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    • kikoteixeira

      This article by Pamela Drukerman of the Times really distilled how I feel being in my 40s. Since my impression is that most Cakers (can we call ourselves that?) are also in that stage of life, I wanted to share. Here is a passage:

      What we lack in processing power we make up for in maturity, insight and experience. We’re better than younger people at grasping the essence of situations, controlling our emotions and resolving conflicts. We’re more skilled at managing money and explaining why things happen. We’re more considerate than younger people. And, crucially for our happiness, we’re less neurotic.

      The article

    • Chris
      Chris MacAskill

      I have a point of view about this (btw, I'm the only person who works at Cake over 40).

      With each decade, I've fretted. I remember organizing speakers for firesides we had for teens at my house and once I invited a 21-year-old who bombed. He had been so cool just a few years ago, what happened? The teens all replied "duh, he's forgotten what it's like to be young."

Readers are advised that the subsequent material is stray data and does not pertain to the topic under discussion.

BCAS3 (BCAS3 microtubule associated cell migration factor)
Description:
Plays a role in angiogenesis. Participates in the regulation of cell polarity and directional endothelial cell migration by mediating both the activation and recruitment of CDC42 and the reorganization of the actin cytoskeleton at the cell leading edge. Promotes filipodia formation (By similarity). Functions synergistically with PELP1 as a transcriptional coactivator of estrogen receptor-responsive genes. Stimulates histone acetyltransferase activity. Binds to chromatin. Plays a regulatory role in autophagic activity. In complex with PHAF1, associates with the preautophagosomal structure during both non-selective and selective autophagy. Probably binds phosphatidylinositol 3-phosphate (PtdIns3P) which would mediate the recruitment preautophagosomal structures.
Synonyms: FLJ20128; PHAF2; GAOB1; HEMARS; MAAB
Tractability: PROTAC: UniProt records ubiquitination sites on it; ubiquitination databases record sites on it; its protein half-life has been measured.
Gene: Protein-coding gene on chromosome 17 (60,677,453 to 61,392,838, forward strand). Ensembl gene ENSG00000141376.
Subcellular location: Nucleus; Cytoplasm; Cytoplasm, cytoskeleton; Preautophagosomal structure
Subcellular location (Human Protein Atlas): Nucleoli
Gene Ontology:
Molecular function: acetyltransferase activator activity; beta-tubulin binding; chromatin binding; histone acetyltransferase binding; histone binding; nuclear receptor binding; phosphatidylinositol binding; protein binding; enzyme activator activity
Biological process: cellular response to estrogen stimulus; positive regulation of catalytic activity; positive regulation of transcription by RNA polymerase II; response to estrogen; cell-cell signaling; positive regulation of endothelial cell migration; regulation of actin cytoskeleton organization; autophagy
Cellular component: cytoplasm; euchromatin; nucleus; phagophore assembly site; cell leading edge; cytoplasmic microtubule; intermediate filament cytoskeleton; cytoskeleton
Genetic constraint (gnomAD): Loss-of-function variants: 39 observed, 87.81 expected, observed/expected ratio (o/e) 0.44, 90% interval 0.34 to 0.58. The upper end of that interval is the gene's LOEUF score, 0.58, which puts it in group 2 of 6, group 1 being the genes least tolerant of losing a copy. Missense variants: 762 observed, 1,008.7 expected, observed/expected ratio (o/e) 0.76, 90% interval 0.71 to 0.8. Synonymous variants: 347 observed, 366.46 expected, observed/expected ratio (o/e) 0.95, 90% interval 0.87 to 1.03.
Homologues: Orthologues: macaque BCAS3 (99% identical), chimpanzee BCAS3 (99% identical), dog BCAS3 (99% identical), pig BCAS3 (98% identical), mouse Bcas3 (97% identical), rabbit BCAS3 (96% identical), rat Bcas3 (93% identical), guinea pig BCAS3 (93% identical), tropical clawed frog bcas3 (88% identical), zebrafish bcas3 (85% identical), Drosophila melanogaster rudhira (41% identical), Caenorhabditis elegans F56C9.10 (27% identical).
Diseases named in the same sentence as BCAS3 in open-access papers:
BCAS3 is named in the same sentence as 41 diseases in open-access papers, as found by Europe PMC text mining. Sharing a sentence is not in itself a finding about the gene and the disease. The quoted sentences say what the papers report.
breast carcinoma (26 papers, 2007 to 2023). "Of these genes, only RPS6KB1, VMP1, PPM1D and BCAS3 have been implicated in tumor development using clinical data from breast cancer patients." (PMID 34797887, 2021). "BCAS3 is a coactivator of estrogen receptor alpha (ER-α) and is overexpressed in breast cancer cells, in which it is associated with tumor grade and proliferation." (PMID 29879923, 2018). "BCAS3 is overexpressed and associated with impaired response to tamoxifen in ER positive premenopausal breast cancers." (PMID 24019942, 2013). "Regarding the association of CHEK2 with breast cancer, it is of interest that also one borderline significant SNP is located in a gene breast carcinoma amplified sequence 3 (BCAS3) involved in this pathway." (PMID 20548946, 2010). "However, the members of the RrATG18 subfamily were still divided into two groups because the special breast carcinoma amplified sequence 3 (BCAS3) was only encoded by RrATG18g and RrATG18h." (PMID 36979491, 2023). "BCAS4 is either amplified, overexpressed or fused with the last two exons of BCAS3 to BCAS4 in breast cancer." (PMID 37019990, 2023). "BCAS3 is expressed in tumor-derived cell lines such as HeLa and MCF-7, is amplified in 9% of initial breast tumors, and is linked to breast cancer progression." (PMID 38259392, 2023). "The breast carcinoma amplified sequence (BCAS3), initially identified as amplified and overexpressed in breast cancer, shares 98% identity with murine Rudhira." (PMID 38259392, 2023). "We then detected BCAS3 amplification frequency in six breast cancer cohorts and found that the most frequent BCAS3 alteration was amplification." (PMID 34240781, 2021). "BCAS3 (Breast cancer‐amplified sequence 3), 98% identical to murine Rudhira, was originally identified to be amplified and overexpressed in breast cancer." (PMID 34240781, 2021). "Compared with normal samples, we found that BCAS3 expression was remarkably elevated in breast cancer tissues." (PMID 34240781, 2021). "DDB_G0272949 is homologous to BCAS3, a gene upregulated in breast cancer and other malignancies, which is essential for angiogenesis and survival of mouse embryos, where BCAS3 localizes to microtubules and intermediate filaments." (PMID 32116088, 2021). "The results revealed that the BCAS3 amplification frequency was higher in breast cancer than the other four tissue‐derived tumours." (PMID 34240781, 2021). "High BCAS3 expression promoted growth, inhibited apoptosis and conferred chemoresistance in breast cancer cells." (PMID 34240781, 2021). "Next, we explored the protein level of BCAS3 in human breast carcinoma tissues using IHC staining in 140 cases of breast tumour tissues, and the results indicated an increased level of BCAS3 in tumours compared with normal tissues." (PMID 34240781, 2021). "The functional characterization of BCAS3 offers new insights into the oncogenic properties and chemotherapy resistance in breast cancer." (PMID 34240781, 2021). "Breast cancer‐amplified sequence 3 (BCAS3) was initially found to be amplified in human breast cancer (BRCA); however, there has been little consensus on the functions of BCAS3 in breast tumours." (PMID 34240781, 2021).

When I was fund-raising for Cake, I heard the standard line Paul Graham at Y Combinator has said: "When you're over 32 and starting a company, investors get suspicious."

      But my experience hasn't been that at all with millennials. They voted for Bernie. Their heroes are 95-year-old Stan Lee, Clint Eastwood, Warren Buffet, Spielberg, Harrison Ford. Steve Jobs in his 50s.

      I think the keys are staying fit, stylish, active, dynamic, energetic, successful. Let's do that.

    • wx

      OK, at the risk of sounding snarky, if folks need that kind of affirmation when they're in their forties, they're going to be basket cases when they hit sixty. :-) (I hope that didn't come off as sounding mean.)

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